IBM helped the Nazi's with genocide in the 1940's. Not hypothetically, actually.

Is this true? Let's find out.

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You tell me, in our first conversation in how many years in which we attempt to catch up. “Haha, no worries, no one does...” I brush off your casual harm to stroll along with social pleasantries.

The truth is, I don't care that you don't pay for Netflix. What I care about is how loaded that statement is to me. What I hear is, “I don't pay for software.” And that's just such a long conversation that I don't have the energy for on a normal day. And one that you're not in the mood for either.

So instead, here's an article. If you're reading this, chances are I linked you to this post after a chat.

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In December a friend texted a link to an early SARS-COV-2 article and said, “The Zombie apocalypse is starting.”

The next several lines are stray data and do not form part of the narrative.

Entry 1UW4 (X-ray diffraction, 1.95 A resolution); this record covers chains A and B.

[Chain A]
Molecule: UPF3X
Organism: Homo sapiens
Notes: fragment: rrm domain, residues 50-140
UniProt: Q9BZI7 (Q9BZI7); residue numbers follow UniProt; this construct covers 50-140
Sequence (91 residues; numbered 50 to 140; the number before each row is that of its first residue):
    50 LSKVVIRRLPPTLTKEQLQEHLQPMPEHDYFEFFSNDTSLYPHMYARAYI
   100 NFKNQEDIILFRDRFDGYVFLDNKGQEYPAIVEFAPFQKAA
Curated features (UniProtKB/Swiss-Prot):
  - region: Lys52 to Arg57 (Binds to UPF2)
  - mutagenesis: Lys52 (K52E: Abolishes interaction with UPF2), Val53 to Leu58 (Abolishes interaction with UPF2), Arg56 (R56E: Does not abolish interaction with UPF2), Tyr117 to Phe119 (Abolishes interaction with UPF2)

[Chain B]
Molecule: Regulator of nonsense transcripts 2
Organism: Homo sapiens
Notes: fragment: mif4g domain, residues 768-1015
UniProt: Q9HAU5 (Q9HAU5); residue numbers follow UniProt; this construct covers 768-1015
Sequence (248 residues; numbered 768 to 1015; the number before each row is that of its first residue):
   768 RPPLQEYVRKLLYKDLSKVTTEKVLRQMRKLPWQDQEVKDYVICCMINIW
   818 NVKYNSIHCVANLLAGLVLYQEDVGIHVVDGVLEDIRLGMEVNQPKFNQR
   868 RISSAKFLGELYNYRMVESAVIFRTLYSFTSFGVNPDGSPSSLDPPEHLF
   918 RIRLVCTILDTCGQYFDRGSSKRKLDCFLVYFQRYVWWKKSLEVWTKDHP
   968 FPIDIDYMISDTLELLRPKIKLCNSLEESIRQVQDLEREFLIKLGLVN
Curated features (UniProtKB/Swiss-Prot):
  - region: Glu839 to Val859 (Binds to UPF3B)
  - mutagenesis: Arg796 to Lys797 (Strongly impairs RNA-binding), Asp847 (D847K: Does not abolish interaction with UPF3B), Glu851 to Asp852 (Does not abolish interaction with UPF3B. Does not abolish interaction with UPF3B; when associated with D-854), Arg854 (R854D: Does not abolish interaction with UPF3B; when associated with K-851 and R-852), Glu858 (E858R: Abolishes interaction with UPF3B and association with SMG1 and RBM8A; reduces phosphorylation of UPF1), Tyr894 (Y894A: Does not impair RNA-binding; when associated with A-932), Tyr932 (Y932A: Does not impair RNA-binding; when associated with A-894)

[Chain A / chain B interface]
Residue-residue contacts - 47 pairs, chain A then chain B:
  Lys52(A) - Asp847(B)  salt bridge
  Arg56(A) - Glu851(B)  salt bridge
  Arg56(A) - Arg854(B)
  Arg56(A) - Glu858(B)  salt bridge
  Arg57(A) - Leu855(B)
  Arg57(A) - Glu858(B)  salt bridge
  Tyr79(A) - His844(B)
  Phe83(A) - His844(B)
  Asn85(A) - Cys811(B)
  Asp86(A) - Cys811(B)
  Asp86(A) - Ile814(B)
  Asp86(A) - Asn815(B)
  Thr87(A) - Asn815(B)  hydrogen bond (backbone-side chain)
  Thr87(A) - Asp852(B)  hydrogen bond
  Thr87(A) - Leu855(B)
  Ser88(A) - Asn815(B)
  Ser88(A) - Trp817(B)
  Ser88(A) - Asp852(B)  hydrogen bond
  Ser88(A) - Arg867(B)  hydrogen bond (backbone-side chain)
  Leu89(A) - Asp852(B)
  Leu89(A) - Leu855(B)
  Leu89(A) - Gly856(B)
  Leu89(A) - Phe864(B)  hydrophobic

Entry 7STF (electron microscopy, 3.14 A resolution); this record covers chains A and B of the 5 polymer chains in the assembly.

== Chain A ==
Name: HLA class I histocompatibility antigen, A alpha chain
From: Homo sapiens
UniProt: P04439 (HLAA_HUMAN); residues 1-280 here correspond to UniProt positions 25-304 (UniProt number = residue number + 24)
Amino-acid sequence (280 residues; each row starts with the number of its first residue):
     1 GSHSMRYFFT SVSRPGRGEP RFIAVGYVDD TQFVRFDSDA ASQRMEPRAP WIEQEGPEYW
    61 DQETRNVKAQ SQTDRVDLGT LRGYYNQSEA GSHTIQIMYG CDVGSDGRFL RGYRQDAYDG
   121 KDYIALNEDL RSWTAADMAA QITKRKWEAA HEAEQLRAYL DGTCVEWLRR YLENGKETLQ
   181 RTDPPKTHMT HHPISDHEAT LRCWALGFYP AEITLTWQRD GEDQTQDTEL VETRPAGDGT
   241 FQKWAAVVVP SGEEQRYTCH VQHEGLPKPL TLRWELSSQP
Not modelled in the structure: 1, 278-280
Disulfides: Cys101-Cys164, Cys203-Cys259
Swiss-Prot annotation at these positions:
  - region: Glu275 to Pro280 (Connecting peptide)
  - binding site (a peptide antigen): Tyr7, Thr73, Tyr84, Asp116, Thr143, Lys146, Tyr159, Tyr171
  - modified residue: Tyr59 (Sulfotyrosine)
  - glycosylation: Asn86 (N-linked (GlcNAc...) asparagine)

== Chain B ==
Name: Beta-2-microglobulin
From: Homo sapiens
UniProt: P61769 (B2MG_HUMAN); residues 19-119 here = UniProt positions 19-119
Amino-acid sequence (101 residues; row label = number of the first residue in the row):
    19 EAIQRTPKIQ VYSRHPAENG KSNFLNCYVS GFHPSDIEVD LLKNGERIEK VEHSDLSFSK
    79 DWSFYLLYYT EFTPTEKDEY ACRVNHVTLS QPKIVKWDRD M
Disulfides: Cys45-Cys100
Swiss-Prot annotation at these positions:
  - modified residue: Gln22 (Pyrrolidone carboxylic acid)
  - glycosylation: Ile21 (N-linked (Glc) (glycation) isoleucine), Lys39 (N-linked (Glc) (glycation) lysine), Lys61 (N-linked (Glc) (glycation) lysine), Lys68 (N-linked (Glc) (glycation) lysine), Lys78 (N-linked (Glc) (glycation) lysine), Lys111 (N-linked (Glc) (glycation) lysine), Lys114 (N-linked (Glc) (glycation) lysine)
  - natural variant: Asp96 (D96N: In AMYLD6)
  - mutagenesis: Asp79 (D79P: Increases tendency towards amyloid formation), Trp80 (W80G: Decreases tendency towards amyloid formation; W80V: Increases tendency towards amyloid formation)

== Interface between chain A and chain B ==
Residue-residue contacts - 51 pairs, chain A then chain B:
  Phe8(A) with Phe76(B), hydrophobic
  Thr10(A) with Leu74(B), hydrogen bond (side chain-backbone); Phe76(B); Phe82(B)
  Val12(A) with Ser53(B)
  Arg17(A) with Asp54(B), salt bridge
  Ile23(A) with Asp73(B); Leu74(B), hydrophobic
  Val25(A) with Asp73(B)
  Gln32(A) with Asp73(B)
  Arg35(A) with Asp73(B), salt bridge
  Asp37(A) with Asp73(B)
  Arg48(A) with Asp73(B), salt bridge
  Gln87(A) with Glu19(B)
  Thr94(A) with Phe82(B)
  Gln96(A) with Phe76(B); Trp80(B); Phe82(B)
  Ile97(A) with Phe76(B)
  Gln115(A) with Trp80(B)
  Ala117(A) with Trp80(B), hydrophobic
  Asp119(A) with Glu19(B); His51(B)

In February, I had Jury Duty where the trial we were being selected for would last three weeks. A man was concerned he'd need to recuse himself to go to China to care for his father. I was personally concerned about spending three weeks with the same group of people while a virus that seemed to have a two week incubation period and was beginning to break ground in the US.

The first known cases in the US were in Seattle and Santa Clara. The first deaths in the US happened in Santa Clara in February. I drive past Santa Clara on my way to work every day.

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I'm not much of a chef, but I've got a yearly tradition: On Super Bowl Sunday, I make Chili. I'm not much of a football fan either, but I like a good excuse to socialize. Well, most years anyways.

Still though, tradition remains. I approach cooking like I approach my code. I like keeping simple things simple. My chili is one of those things.